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05/23/88 Deborah Smith, v. Kelly Smith

May 23, 1988





525 N.E.2d 137, 170 Ill. App. 3d 681, 121 Ill. Dec. 331 1988.IL.803

Appeal from the Circuit Court of Madison County; the Hon. George Filcoff, Judge, presiding.


PRESIDING JUSTICE HARRISON delivered the opinion of the court. CALVO and LEWIS, JJ., concur.


Plaintiff, Deborah Smith, appeals from an order of the circuit court of Madison County denying a petition for post-judgment relief which she brought against defendant, Kelly Smith, pursuant to section 2-1401 of the Code of Civil Procedure (Ill. Rev. Stat. 1987, ch. 110, par. 2-1401). In that petition, plaintiff asked the circuit court to vacate a previous order, filed on August 29, 1986, which had granted a motion by defendant to modify custody and given him sole custody of the parties' daughter, Jennifer. On this appeal, plaintiff argues that the circuit court erred in denying her petition because she was out of State when the hearing on defendant's motion to modify was conducted and she did not have adequate notice of it. For the reasons which follow, we affirm.

The marriage between plaintiff and defendant was dissolved in October of 1984, and plaintiff was given custody of Jennifer subject to visitation rights by defendant. The circuit court subsequently modified the visitation schedule, by order dated May 10, 1985, after plaintiff remarried and moved to Kentucky. In its order of May 10, the court specified, inter alia, that defendant was to be allowed to have visitation with Jennifer between December 26, 1985, and January 1, 1986. When that time came, however, plaintiff refused to allow defendant to see Jennifer. Defendant thereupon sought an injunction to compel plaintiff to abide by the May 10 order, and he petitioned to have plaintiff held in contempt of court for violation of that order. Because plaintiff had apparently moved back to Illinois from Kentucky by this time, defendant also asked the court to review the visitation schedule it had established.

On December 31, 1985, the circuit court ordered plaintiff to deliver Jennifer to defendant immediately for a period of visitation which was to last until January 5, 1986. At the same time, the court set a hearing date of January 22, 1986, for defendant's contempt petition and petition for review of the visitation schedule. Pending that hearing, plaintiff was directed to keep Jennifer within this State.

Thereafter, the January 22 hearing date was continued at the request of plaintiff's attorney, but in allowing the continuance, the circuit court specified that defendant was to have visitation with Jennifer every weekend until the new hearing date. When plaintiff refused to abide by this requirement, defendant once again petitioned to have her held in contempt of court.

The record suggests that plaintiff did not want defendant to have contact with Jennifer because she feared that he suffered from herpes. On April 16, 1986, the circuit court took defendant's second contempt petition under advisement and ordered him to furnish medical evidence that he was not infected by that disease. Pending receipt of such evidence, the court ordered plaintiff to deliver Jennifer to defendant's mother in Madison, Illinois, for a period of visitation commencing on April 19, 1986. Once evidence was received establishing that defendant did not have herpes, defendant was to be given visitation every other weekend, two weeks each summer, plus an extra week in the summer of 1986 to make up for the visit he was denied the previous December.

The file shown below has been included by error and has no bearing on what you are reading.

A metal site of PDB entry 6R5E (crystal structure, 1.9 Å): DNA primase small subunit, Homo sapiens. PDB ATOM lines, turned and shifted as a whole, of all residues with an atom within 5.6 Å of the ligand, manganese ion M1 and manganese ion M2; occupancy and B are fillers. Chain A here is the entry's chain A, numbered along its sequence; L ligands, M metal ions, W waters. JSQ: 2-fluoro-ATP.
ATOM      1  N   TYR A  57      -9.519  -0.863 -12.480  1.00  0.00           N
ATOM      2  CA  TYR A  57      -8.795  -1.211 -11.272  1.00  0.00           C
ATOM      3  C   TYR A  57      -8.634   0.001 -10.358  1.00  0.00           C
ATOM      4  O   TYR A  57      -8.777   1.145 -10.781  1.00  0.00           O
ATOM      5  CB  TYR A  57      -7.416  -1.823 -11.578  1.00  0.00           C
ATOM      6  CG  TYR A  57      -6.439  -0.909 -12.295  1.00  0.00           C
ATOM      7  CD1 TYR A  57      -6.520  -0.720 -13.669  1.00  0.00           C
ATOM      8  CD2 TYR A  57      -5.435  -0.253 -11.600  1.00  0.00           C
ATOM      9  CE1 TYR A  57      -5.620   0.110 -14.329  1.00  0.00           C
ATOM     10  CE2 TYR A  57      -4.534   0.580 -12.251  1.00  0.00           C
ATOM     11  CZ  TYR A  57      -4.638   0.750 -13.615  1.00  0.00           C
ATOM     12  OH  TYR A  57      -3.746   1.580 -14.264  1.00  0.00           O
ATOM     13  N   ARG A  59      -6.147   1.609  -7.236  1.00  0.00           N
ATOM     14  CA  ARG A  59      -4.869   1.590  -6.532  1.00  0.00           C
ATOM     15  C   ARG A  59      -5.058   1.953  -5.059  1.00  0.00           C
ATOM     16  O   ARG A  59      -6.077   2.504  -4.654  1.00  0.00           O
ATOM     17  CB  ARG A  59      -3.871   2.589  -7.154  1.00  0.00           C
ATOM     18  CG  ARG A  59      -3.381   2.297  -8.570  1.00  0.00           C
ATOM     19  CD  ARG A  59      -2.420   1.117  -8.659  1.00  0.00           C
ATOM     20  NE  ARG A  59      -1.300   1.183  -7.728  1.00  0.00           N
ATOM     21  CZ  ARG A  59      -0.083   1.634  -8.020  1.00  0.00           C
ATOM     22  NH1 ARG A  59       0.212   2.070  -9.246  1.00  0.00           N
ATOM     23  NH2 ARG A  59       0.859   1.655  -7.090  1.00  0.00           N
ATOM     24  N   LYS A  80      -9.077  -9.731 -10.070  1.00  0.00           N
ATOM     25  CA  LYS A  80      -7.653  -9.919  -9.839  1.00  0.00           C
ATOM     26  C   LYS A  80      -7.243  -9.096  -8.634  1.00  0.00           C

Defendant submitted test results to the court which proved that plaintiff's concerns about herpes were unfounded. Accordingly, on April 29, 1986, the court issued an order providing that the visitation schedule established in the April 16 order was to take effect immediately and that defendant was to be allowed to take Jennifer during the coming weekend, May 2-4. Plaintiff still refused to comply. Once more defendant was forced to seek injunctive relief and a contempt of court citation against plaintiff. Once more the court ruled that defendant should be allowed to exercise his visitation rights. In an order filed on May 9, the court directed that defendant was to have visitation with Jennifer from noon that day until 7 p.m. on May 11 and that the remaining issues would be heard on May 14.

Incredibly, plaintiff persisted in disobeying the circuit court. Her attorney then moved to withdraw from the case. Although substitute counsel appeared for her at the May 14 hearing, plaintiff herself did not show up. After hearing evidence, the court concluded that plaintiff had willfully failed and refused to comply with its previous orders on visitation, despite admonishment, and ordered the sheriff to take custody of plaintiff and bring her before the court.

Unknown to defendant or the court was that plaintiff had already fled the jurisdiction to prevent visitation by defendant. She ultimately relocated to Washington State. There, she enrolled Jennifer in school under a fictitious name, identified herself as one "Lynn Tellor," and told school officials that Jennifer's father was deceased. Plaintiff's second husband did not accompany her. Indeed, plaintiff testified that she had not seen him since shortly after they were married.

On May 30, 1986, defendant petitioned the court to modify custody and to grant custody of Jennifer to him. A copy of the petition, brought pursuant to section 610 of the Illinois Marriage and Dissolution of Marriage Act (Ill. Rev. Stat. 1987, ch. 40, par. 610), was duly served on plaintiff's substitute counsel, who had by this time entered a formal appearance on her behalf. On July 3, 1986, counsel ...

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